So You Think Your Room's Bad, Pt. 4

So, I turned to Trinnov, whose Altitude 16 (shown above) delivers the most advanced and customizable room correction I know of. What’s more, the Altitude 16 can sonically relocate speakers through some deft processing that I don’t even understand. This was handy because, as I said in the last post, sometimes we had to position speakers in such a way as to accommodate multiple standing-room-only attendees.

 

I reached out to Jon Herron, Trinnov’s International Sales Manager, and asked if I could take him on a 3D tour of my latest revision of the booth design via Google Hangouts. Here’s Jon with his own first impressions of the 3D renderings, along with some thoughts on the specific room correction challenges this demo space posed.

 

 

Jon Herron:

 

So, the challenge was to get sound that is as lifelike as possible in a space that (by itself) would be about as far from lifelike as you can get. The background noise would be high (since it was a trade show). The construction would be temporary and necessarily focused on speed of assembly rather than quality. The shape of the space was also driven to some degree by architectural features not normally found in a home.

 

Imagine trying to get a concert-hall experience in a baseball stadium.

 

Success in any endeavor involves first understanding the nature of the problem. In this case, the problem was largely based on psycho-acoustics—understanding how we humans hear and understand the world around us based on what we hear.

 

A key to understanding how we perceive sound is to understand that we always, without thinking about it, hear three different things:

 

Direct Sound: This is the sound that goes straight from the source (in this case, a speaker) to your ears. Our brains will “hear” this first arrival as the true source and nature of the sound itself.

 

First Reflections: The very next versions of the sound are the first reflections from the surroundings. In a room, these reflections are typically the first bounces from the floor, ceilings, and walls. These tell you quite a bit about the environment you’re in—outdoors (few reflections), or in a larger or smaller room, for example.

 

Subsequent Reverberation: Unless steps are taken to absorb or scatter the sound away from you, sound usually will bounce around for a while. These multiple, later, and smaller versions of the direct sound tell you even more about the environment you’re in. You’d have little or no reverberation outdoors; you’d have quite a lot in a cave; you’d probably hear something in between in your living room or a concert hall.

 

Unfortunately, it’s really easy to mess up what Dennis describes as “room correction” by trying to address all these disparate problems with a single solution. The problems are different; therefore, the best solutions are also different and need to be determined and layered together.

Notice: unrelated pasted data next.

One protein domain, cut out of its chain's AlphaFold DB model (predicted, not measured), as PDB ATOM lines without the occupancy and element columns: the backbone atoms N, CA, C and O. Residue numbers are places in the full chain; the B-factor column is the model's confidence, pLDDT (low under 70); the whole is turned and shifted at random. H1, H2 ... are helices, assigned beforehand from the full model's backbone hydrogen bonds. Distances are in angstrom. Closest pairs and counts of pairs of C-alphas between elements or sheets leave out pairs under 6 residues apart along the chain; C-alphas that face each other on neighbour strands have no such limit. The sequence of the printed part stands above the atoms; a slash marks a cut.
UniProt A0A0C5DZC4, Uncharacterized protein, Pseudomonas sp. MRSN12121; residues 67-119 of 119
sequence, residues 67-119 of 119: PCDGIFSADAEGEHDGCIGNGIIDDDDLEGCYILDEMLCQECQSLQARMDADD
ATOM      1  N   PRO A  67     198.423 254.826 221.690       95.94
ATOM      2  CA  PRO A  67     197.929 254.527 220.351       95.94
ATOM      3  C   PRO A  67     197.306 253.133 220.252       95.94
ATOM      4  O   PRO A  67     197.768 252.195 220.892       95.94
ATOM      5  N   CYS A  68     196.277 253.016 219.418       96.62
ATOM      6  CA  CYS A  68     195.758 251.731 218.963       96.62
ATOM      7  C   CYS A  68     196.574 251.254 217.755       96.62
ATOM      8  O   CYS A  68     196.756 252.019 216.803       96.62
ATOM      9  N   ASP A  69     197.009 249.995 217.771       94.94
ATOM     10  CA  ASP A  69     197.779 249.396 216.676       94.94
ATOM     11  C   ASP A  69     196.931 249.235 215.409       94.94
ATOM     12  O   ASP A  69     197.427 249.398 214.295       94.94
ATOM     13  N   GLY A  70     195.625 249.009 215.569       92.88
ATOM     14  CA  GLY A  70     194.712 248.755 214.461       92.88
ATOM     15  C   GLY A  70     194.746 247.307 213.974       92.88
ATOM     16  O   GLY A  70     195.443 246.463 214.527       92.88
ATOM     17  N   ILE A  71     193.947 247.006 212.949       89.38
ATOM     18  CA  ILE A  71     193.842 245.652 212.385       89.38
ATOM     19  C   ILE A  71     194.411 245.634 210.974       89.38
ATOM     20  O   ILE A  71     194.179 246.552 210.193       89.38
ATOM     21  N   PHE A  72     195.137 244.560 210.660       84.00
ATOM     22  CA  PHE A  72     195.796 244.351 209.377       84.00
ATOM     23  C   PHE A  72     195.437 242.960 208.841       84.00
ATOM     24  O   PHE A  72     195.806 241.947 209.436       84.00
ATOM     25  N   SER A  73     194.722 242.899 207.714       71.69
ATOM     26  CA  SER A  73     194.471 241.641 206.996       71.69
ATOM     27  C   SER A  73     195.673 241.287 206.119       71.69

If you badly break a leg, you must first realign things, stabilize the leg with a splint, and then put it in a cast for long-term healing. Doing just one of those things, or doing all the things out of order, simply won’t work. It’s the same with using digital signal processing to fix a “broken” acoustical environment.

 

In our diagnosis of how we hear, the second and third items above are “soft” in the high frequencies (imagine turning down the Treble control) for the simple reason that higher frequencies are far easier to absorb or scatter than are lower frequencies. If you don’t make an allowance for the reflected energy sounding different than the direct, you’ll mistakenly ruin the direct sound in a vain effort to fix the environment of the room itself. They are different problems.

 

This, by the way, is why we at Trinnov refer to our system as a Speaker/Room Optimizer. We’re trying to optimize all these different problems with appropriate digital processing solutions, rather than trying to simply “correct” the room with a one-size-fits-all solution.

So You Think Your Room's Bad. Pt. 4

In the trade show demo room, the No. 1 priority was to focus on getting the direct sound as natural as possible. Mitigating first reflections (where we could) was also important, but not if it compromised the direct sound.

 

Similarly, we wanted to provide a more natural reverberant decay (the rate at which sound dies away) that didn’t allow one range of frequencies to stick out like a sore thumb or otherwise call attention to itself. In a good concert hall, when the symphony suddenly stops playing, the entire, rich tapestry of sound should

die away together. If the flute section reverberated after the other sounds had faded, even for a moment, it would sound extremely unnatural, even unpleasant.

 

Addressing all these varying challenges in a way that truly lets you enjoy the music or movie you choose without the heavy-handed overlay of the sound of the room you’re in requires (ideally) a combination of passive acoustics and what we at Trinnov have come to call “digital acoustics.”

 

 

DB again:

 

And that’s the perfect segue into the next post in this series. I knew that physical acoustical treatments, working in conjunction with Trinnov’s digital acoustics, would make this demo room sound its best. But I also didn’t want to make the room look like a recording studio. We’ll dig more deeply into those concerns in Pt. 5.

Jon Herron has been in the audio & video business since he was a teenager. The
combination of music and technology was simply too seductive for him to do anything
else—that and the fact that no one would likely hire him to do anything else. He has
worked in both large and small retail organizations, as a manufacturers’ representative,
and (mostly) for a series of audio manufacturers, including Snell Acoustics, Madrigal
Audio Laboratories, Wisdom Audio, and Trinnov Audio. He lives in Connecticut with his
wife and two terribly spoiled cats.

Dennis Burger is an avid Star Wars scholar, Tolkien fanatic, and Corvette enthusiast
who somehow also manages to find time for technological passions including high-